Sunday, February 24, 2008

Falling Slowly

Historically, monies have been backed. Typically by Gold; occasionally by a basket of commodities; in more recent times to the value of another base currency. When asked what is the base currency backed by, since 1972, one could say "it's turtles all the way down".

i.e., Modern money is backed by only goodwill of the issuing government and the value that we, the holders, deem it to have. In the past, money was backed by commodities. Cowries, gold, oil, wood , slave girls etc., The Great British Empire was run on backed gold -- of varying quality -- backed by an asset, nevertheless. Since 1945-- the USD which has been the de facto currency of the world. On the extreme de jure currencies might exist but nevertheless be virtually ignored -- as in say, Afghanistan under the Taliban. Alongside, the key historical aspect is there has often only been a single de facto currency, on average, since the Enlightenment. Even the Nazi Germans during the forward stashed away their currencies in GBP.

What is peculiar about past four years is the following. We have two major currencies backed by nothing. And it seems increasingly clear there are two competing de facto currencies. The USD and the Euro. While the two currencies have had differing changes in value relative to other currencies over the past year (and more). See two cool graphs here: Euro & USD. The US is a behemoth with a cashflow problem; the Euro is essentially confederate money in a continent with a demographic problem. (See an interesting paper on confederate money.)

Now, the critical problem is globally: what is the optimal holding between USD and EUR. No ones the answer. In fact, one doesn't know if this is dichotomous choice itself is a false one. Increasingly, there are two other alternatives. Holding Gold itself. And as well, the basket of non-USD and non-EUR currencies. These are tough questions - but one thing is clear. The times have changed -- and we are, perhaps, entering for the first time since 1700s into an era of financial history that isn't very well known or even how to frame the questions correctly.

My own understanding of all this, on a weekend of Oscars, is more or less summarized by the preface to this song...

Thursday, February 21, 2008

Some Mortgage Basics

Last entry was on Nov 30, 2007. Now that I have gotten myself settled, and a rhythm in life has returned -- I should probably be in a position to post more frequently.

At the heart of the present crises that we are three factors: (i) default fears (ii) draining of liquidity (iii) industrial downturn. What has most gotten attention in popular press is default fears -- with default in household mortgages that has captured popular imagination. It is important to thus get briefly acquainted on how mortgage defaults (MD) are understood in most pricing or analytics.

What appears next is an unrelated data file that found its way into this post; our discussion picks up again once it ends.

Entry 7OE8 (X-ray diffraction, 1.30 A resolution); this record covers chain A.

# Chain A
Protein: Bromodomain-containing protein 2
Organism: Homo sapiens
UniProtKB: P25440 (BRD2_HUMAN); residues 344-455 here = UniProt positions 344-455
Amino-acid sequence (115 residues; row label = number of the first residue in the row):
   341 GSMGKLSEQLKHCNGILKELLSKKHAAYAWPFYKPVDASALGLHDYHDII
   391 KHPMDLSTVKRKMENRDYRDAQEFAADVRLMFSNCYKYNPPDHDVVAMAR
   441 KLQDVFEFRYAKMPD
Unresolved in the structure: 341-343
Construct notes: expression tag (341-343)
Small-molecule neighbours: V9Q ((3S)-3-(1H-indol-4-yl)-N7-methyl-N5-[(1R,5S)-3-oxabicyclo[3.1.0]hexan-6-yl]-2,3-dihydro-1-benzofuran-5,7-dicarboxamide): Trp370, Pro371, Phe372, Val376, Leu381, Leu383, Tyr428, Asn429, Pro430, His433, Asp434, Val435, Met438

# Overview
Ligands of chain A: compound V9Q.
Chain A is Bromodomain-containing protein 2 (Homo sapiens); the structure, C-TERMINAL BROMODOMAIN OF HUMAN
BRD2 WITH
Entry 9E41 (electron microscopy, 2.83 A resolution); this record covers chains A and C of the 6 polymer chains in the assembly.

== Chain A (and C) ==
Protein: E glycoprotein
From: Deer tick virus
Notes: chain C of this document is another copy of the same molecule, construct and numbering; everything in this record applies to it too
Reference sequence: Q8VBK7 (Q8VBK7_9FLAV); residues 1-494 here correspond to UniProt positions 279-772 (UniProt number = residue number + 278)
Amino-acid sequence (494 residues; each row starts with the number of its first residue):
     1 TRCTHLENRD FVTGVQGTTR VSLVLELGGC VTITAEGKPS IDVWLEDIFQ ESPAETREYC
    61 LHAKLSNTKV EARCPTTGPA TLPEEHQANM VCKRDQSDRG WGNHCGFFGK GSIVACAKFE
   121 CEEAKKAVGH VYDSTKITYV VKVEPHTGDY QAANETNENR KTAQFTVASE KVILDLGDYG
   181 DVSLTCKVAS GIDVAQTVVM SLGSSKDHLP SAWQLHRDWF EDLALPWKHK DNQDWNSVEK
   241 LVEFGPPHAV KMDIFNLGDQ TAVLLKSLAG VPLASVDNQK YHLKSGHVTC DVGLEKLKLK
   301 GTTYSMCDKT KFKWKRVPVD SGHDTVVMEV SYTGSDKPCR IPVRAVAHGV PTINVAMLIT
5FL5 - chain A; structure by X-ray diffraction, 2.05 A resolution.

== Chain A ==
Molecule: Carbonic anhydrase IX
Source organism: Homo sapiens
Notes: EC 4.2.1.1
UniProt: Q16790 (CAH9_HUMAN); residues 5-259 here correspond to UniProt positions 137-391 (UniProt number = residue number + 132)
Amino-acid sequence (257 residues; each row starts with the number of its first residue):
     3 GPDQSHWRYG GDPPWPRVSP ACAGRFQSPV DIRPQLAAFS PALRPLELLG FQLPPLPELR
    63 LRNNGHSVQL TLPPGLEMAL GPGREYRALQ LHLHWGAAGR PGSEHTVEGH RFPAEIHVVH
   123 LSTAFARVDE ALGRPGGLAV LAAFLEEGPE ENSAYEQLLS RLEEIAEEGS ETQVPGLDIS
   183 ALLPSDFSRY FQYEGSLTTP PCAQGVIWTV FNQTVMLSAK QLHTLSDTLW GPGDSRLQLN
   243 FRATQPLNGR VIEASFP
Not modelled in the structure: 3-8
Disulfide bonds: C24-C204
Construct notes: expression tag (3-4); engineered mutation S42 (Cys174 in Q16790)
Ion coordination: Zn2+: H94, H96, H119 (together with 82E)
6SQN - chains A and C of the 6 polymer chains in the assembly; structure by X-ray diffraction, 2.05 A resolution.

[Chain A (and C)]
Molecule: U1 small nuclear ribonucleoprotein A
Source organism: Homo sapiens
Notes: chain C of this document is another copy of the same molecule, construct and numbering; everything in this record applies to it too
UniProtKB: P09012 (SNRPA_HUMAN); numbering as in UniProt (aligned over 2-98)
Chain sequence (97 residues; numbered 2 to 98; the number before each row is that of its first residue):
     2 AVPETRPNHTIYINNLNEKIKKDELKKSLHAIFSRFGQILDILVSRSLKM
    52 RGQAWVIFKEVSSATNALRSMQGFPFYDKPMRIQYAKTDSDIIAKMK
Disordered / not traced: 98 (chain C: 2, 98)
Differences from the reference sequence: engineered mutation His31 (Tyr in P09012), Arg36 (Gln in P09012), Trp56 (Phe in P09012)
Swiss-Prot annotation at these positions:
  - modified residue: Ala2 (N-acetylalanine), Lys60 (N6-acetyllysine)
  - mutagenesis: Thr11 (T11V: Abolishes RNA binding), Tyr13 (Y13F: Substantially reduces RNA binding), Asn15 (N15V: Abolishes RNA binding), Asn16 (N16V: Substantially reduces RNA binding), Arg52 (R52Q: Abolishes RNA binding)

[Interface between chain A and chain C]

MD is defined, in general, as when both of the following events occur: (i) unable to pay 3 consecutive monthly payments (ii) the equity in the home diminishes to leave no prospects of refinancing. Further, MD rates have a following shape. At first they rise, and then really spike up and then they decline -- graphed over years of mortgage existence.

Typical mortgages made out in the subprime market have been adjustable rate mortgages (ARMs) -- where the coupon is fixed for a while and then begins to reset periodically. Even the 30 year ARM in the regular markets are "5 x 1" (fixed for 5 years, and resets annually). In contrast, the 30 year ARM in a subprime markets are "2 x 28" (fixed for 2 years, resets semiannually for the next 28 years). Typically this reset is based of some pre-agreed index that tracks the cost of money, conditional on borrower quality, across the economy. So, if the generic interest rates begin to rise in the economy -- associated payable rates by the mortgage borrower are reset at a higher rate. What makes things worse is that most of these ARMs have an early "interest only" feature. Resultantly, as the "interest only" period finishes off -- the mortgage borrower has to start paying off for the principal component as well.

One of the critical issues every mortgage lender worries about is the prepayment of the lent amount. Typically, most of the pricing is done with some sort of prepayment model. The prepayment is a function of (i) available refinancing (ii) housing turnover (iii) curtailments (paying more every month than obligated) (iv) defaults. Typical modeling efforts of prepayment are applicable to a tranche of loans. As opposed to modeling prepayment for each loan.

Another layer of complication is to wonder about how to model the extent of loss that occurs as a mortgage defaults.

Now imagine writing securitized tranches that are sold which contain slices of mortgage backed securities -- i.e., CDOs on MBSs. It is not surprising then that we end up having this situation.

In essence, things get hairy pretty fast...